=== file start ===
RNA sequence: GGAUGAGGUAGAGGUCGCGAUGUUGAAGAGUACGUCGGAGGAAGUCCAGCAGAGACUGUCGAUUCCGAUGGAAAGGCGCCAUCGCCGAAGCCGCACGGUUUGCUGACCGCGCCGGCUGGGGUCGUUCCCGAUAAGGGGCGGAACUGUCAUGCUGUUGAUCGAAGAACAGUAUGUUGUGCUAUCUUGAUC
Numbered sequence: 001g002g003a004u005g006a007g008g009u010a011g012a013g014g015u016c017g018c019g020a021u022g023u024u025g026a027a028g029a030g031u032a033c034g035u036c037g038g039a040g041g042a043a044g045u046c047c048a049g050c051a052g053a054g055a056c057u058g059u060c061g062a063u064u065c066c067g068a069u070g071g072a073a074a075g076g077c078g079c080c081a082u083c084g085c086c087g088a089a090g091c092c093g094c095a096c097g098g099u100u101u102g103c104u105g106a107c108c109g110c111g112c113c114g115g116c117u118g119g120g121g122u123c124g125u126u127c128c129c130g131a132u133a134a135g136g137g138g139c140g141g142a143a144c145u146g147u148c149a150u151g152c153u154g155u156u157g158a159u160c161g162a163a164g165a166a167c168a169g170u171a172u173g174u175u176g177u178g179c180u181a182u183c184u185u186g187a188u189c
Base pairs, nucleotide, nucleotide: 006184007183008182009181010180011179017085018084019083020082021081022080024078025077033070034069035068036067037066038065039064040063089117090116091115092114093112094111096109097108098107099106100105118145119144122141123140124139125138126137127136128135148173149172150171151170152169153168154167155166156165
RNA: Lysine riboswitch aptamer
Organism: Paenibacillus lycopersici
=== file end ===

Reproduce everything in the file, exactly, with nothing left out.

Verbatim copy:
RNA sequence: GGAUGAGGUAGAGGUCGCGAUGUUGAAGAGUACGUCGGAGGAAGUCCAGCAGAGACUGUCGAUUCCGAUGGAAAGGCGCCAUCGCCGAAGCCGCACGGUUUGCUGACCGCGCCGGCUGGGGUCGUUCCCGAUAAGGGGCGGAACUGUCAUGCUGUUGAUCGAAGAACAGUAUGUUGUGCUAUCUUGAUC
Numbered sequence: 001g002g003a004u005g006a007g008g009u010a011g012a013g014g015u016c017g018c019g020a021u022g023u024u025g026a027a028g029a030g031u032a033c034g035u036c037g038g039a040g041g042a043a044g045u046c047c048a049g050c051a052g053a054g055a056c057u058g059u060c061g062a063u064u065c066c067g068a069u070g071g072a073a074a075g076g077c078g079c080c081a082u083c084g085c086c087g088a089a090g091c092c093g094c095a096c097g098g099u100u101u102g103c104u105g106a107c108c109g110c111g112c113c114g115g116c117u118g119g120g121g122u123c124g125u126u127c128c129c130g131a132u133a134a135g136g137g138g139c140g141g142a143a144c145u146g147u148c149a150u151g152c153u154g155u156u157g158a159u160c161g162a163a164g165a166a167c168a169g170u171a172u173g174u175u176g177u178g179c180u181a182u183c184u185u186g187a188u189c
Base pairs, nucleotide, nucleotide: 006184007183008182009181010180011179017085018084019083020082021081022080024078025077033070034069035068036067037066038065039064040063089117090116091115092114093112094111096109097108098107099106100105118145119144122141123140124139125138126137127136128135148173149172150171151170152169153168154167155166156165
RNA: Lysine riboswitch aptamer
Organism: Paenibacillus lycopersici